Blu-ray Review HTF BLU-RAY REVIEW: Marked for Death

Discussion in 'Blu-ray and UHD' started by Matt Hough, May 11, 2010.

  1. Matt Hough

    Matt Hough Executive Producer

    Apr 24, 2006
    Likes Received:
    Charlotte, NC
    Real Name:
    Matt Hough
    XenForo Template

    Marked for Death (Blu-ray)
    Directed by Dwight H. Little

    Studio: Twentieth Century-Fox
    Year: 1990
    Aspect Ratio: 2.35:1   1080p   AVC codec
    Running Time: 93 minutes
    Rating: R
    Audio: DTS-HD Master Audio 5.1 English; Dolby Digital 2.0 stereo surround English, French, 1.0 Spanish
    Subtitles: SDH, Spanish

    Region: A
    MSRP: $ 24.99

    Release Date: May 11, 2010

    Review Date:  May 11, 2010

    The Film


    One goes into Steven Seagal movies pretty much knowing what he’s going to get: lots of combative action, minimal plots, and some pretty cheesy performances. Occasionally, one gets a surprise: Under Siege, for instance, or Executive Decision (which turned out not to be a Seagal movie). Dwight H. Little’s Marked for Death doesn’t offer any such surprises. Fans of Seagal’s martial art-based mayhem will get just what they want with this film. All others need to look elsewhere for an action alternative.

    Burned out after years of frustrating work as an undercover operative, DEA agent John Hatcher (Steven Seagal) leaves the force and returns home to Lincoln Heights to enjoy some down time, perhaps even complete retirement. He sees drug dealers at his niece’s school where old friend Max (Keith David) serves as a football coach, but he pretty much turns a blind eye to it despite pleas from DEA agent Lt. Sal Roselli (Kevin Dunn) for assistance until his niece Tracey (Danielle Harris) is hurt by Jamaican drug gangs and he’s guilted into seeking revenge by his sister Kate (Bette Ford). With Max’s help and DEA agent Charles (Tom Wright) in tow, the trio begins a series of clean-up operations with the express purpose of bringing down the Jamaican kingpin Screwface (Basil Wallace).

    The story is very straightforward (script by Michael Grais and Mark Victor) and despite all of the elements of voodoo and violent murder rituals which are meant to provide a different atmosphere and tone for the film, its mood is pretty pat and much the same as we’ve experienced in other Seagal epics. Director Little does direct a street chase scene with some excitement and keeps the momentum of all the stalking and fighting going full blast, but he misses the obvious: a man who Seagal forces into three glass display cases in a row emerges with nary a scratch on his face; Seagal himself thrown into glass shelves in a bookcase likewise doesn’t sport a single facial laceration or drop of blood. There is plenty of blood elsewhere (much of it quite fake looking), and those looking for impalings, beheadings, and dismemberment won’t be the least bit disappointed, but it seems surprising that Seagal and his cohorts are able to kill with abandon without even rudimentary police questioning or investigations or that they’re allowed into Jamaica (where the film climaxes) without even a raised eyebrow.

    Steven Seagal’s whisper-quiet way with lines is maintained with this film, and after reviewing a very sad made-for-home video release of his last year, it’s nice to see him in fighting trim and adept at his art here. Keith David, of course, wipes the floor with the other players in terms of acting skill, his Max a decent man pushed to take action with his friend against these relentless evildoers. Kevin Dunn is also quite competent as Seagal’s DEA polar-opposite, but he is only granted a couple of scenes. Many of the other actors, however, are members of the “in your face” acting school where popped eyes and mashed up facial expressions an inch from another actor’s face give even overacting a bad name (and make their performances giggle-inducing). Basil Wallace as the film’s most prominent villain Screwface is the one most guilty of this style of acting. The less said of the monotone acting of Joanna Pacula as informant Leslie and Tony DiBenedetto as gangster Jimmy Fingers, the better.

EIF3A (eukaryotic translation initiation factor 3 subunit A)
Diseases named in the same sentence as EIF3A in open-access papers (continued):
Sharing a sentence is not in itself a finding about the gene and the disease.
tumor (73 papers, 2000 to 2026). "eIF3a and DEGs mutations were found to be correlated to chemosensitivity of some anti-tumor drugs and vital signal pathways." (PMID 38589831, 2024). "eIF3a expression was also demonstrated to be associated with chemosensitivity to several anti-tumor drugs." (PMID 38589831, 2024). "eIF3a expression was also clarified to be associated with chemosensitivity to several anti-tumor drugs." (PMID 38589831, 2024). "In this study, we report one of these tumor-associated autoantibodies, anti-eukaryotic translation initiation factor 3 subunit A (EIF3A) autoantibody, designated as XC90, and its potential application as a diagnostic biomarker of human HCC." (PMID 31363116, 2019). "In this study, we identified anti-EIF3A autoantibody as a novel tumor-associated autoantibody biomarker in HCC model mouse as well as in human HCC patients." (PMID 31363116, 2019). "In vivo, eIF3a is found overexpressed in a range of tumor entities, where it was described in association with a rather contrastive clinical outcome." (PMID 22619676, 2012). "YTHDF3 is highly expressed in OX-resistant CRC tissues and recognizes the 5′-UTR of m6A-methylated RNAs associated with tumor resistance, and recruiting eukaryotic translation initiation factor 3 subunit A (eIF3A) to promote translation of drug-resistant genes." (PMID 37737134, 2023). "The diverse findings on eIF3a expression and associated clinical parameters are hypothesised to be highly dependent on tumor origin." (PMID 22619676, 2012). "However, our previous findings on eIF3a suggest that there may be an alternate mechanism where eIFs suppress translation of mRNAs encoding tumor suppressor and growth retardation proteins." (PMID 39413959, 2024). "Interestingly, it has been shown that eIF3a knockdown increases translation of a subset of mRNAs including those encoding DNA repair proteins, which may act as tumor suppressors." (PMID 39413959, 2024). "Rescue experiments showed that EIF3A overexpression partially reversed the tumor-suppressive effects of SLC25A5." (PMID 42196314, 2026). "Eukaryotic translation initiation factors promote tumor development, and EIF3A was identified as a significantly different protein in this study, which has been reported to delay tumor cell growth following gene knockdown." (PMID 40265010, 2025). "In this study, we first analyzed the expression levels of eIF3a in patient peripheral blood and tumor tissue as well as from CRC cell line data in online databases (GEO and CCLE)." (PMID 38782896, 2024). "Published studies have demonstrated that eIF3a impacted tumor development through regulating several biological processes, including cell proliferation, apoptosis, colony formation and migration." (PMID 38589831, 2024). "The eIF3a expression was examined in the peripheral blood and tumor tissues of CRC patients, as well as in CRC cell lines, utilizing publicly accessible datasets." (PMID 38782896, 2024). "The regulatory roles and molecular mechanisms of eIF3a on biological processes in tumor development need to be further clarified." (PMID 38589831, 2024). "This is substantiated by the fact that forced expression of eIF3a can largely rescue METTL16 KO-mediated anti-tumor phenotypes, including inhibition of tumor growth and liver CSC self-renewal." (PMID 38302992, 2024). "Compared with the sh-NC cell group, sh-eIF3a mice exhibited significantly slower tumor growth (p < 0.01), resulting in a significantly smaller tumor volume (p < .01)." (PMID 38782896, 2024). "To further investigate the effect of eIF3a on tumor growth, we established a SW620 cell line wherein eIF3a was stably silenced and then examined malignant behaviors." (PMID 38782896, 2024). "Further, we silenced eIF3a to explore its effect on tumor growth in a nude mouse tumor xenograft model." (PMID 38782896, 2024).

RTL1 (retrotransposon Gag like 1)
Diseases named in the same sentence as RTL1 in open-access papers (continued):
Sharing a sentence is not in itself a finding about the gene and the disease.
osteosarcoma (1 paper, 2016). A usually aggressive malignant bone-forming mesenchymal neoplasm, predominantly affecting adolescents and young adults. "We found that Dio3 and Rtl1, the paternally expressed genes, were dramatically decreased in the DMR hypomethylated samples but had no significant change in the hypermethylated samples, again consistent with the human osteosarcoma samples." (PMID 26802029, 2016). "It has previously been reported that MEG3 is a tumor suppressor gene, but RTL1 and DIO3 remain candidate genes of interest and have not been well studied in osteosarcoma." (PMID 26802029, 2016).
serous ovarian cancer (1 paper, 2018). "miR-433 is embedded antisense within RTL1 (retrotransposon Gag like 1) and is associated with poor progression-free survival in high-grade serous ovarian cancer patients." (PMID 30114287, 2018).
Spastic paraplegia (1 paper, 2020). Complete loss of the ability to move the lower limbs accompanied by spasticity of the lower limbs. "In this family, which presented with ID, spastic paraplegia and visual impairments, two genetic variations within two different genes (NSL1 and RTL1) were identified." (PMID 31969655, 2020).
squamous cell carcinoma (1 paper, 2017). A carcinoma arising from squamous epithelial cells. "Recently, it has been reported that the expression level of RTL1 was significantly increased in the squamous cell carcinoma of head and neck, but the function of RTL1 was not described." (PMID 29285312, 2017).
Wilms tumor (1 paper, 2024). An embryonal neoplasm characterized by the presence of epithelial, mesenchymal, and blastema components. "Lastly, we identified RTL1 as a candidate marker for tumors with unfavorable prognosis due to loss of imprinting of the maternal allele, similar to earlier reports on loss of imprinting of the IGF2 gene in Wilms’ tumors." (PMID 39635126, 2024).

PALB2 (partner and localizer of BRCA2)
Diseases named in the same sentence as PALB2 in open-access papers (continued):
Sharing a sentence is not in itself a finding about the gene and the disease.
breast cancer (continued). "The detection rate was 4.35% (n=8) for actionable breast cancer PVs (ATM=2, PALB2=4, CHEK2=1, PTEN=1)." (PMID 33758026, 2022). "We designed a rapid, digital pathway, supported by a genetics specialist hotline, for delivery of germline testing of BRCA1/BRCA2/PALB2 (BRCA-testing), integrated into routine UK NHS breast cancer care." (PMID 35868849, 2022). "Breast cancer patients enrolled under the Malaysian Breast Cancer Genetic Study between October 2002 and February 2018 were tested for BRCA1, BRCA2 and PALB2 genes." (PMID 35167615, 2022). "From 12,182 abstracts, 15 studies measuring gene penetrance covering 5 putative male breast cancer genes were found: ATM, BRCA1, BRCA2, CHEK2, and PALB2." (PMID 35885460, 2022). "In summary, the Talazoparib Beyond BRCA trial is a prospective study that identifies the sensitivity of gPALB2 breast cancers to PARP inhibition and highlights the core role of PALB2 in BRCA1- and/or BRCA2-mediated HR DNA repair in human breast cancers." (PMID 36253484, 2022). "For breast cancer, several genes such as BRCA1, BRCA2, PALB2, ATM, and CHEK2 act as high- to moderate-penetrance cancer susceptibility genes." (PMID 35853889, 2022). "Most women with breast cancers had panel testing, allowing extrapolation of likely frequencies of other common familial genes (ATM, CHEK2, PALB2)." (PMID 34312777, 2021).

Video Quality


    The film’s 2.35:1 theatrical aspect ratio is delivered in a 1080p transfer using the AVC codec. Though there are sequences of acceptable sharpness and reasonably good flesh tones, many of the scenes have a hazy texture that flattens dimensionality and robs the color of emphatic life. Black levels are not optimum either though on the whole the picture looks above average. The film has been divided into 21 chapters.

    Audio Quality


    The DTS-HD Master Audio 5.1 sound mix is likely derived from a stereo source and consequently, the audio is decidedly frontcentric through most of the movie. There is some bleed into the rears with James Newton Howard’s booming music and with an occasional ambient sound effect, but overall this will not fool you into thinking it’s as energetic and immersive as more modern action soundtracks are. There are some nice low frequency effects that give the subwoofer something to do.

    Special Features


    There are no bonus features at all, not even a trailer for this film or promo trailers for other upcoming releases.

    In Conclusion

    2.5/5 (not an average)

    Fans of action star Steven Seagal may want as many of his films in high definition as they can get, and while there is nothing inherently wrong with this release in terms of its video or audio, the Blu-ray doesn’t offer any bonus material and those who already own previous home video versions will have to decide if the increased resolution in picture and sound would be worth the upgrade.

    Matt Hough

    Charlotte, NC


Share This Page